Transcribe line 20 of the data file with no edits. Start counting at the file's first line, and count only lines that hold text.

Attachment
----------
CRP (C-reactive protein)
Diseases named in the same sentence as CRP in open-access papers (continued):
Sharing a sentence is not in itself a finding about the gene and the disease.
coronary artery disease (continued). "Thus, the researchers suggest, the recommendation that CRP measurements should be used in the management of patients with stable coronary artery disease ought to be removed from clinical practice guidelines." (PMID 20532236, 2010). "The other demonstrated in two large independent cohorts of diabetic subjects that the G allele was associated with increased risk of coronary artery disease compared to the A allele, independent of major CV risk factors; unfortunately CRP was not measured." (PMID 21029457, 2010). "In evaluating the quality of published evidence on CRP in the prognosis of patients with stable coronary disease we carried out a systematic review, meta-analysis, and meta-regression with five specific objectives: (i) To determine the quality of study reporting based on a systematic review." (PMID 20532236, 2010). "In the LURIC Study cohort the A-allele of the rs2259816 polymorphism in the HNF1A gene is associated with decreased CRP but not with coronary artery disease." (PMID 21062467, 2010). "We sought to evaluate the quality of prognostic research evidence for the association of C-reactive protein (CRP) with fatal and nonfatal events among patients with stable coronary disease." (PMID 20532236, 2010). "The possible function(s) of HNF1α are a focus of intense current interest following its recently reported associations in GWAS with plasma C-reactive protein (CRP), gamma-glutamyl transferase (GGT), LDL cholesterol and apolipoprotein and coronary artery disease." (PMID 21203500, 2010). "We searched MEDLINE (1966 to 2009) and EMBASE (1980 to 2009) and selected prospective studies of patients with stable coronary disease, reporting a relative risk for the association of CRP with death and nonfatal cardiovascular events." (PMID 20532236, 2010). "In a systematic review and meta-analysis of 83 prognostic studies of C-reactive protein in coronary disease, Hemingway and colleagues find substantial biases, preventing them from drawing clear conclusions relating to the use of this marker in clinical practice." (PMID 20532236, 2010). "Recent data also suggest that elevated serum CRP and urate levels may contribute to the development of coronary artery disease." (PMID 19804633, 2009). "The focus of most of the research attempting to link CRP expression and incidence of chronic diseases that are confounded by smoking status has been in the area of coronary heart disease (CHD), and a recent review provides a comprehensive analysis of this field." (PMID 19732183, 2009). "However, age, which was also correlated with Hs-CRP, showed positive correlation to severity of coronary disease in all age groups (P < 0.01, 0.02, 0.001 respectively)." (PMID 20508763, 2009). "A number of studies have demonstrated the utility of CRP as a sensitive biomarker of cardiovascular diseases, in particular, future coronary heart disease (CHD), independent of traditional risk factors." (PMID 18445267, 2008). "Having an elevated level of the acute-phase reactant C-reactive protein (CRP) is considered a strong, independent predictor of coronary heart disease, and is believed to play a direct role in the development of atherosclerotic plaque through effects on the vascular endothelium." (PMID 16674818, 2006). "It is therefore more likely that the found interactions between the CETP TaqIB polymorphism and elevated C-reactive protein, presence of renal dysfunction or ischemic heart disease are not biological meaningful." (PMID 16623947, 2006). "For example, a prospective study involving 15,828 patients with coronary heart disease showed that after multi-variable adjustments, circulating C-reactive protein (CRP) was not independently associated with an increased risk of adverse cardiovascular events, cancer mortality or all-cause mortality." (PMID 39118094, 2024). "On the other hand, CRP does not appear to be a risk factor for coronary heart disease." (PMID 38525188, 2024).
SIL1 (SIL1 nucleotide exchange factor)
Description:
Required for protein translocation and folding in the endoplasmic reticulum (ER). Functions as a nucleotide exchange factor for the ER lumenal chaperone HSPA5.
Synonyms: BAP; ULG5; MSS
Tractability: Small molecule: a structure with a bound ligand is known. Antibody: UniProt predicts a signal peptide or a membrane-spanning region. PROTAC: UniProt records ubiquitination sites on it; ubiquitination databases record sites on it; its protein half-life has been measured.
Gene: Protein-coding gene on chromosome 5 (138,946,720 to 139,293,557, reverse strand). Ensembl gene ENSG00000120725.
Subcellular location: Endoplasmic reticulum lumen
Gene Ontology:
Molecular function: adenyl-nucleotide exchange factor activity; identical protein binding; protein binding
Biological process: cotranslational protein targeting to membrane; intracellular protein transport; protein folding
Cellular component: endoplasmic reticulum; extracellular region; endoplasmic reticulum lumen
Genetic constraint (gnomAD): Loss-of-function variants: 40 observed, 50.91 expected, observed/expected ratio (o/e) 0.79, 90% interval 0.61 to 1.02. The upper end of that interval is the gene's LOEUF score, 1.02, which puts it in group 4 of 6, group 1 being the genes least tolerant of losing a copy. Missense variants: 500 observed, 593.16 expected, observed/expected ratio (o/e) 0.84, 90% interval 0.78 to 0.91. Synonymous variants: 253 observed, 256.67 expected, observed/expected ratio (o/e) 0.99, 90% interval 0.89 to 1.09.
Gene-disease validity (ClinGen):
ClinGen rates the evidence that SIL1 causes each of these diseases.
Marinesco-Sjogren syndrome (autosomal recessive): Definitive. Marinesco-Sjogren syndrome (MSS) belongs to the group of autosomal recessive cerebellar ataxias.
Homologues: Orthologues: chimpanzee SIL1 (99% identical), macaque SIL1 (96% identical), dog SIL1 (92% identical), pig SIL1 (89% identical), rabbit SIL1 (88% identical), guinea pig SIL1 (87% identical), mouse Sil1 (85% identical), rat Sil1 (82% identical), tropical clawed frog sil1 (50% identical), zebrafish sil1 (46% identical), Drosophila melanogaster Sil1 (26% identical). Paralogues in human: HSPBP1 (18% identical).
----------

Homologues: Orthologues: chimpanzee SIL1 (99% identical), macaque SIL1 (96% identical), dog SIL1 (92% identical), pig SIL1 (89% identical), rabbit SIL1 (88% identical), guinea pig SIL1 (87% identical), mouse Sil1 (85% identical), rat Sil1 (82% identical), tropical clawed frog sil1 (50% identical), zebrafish sil1 (46% identical), Drosophila melanogaster Sil1 (26% identical). Paralogues in human: HSPBP1 (18% identical).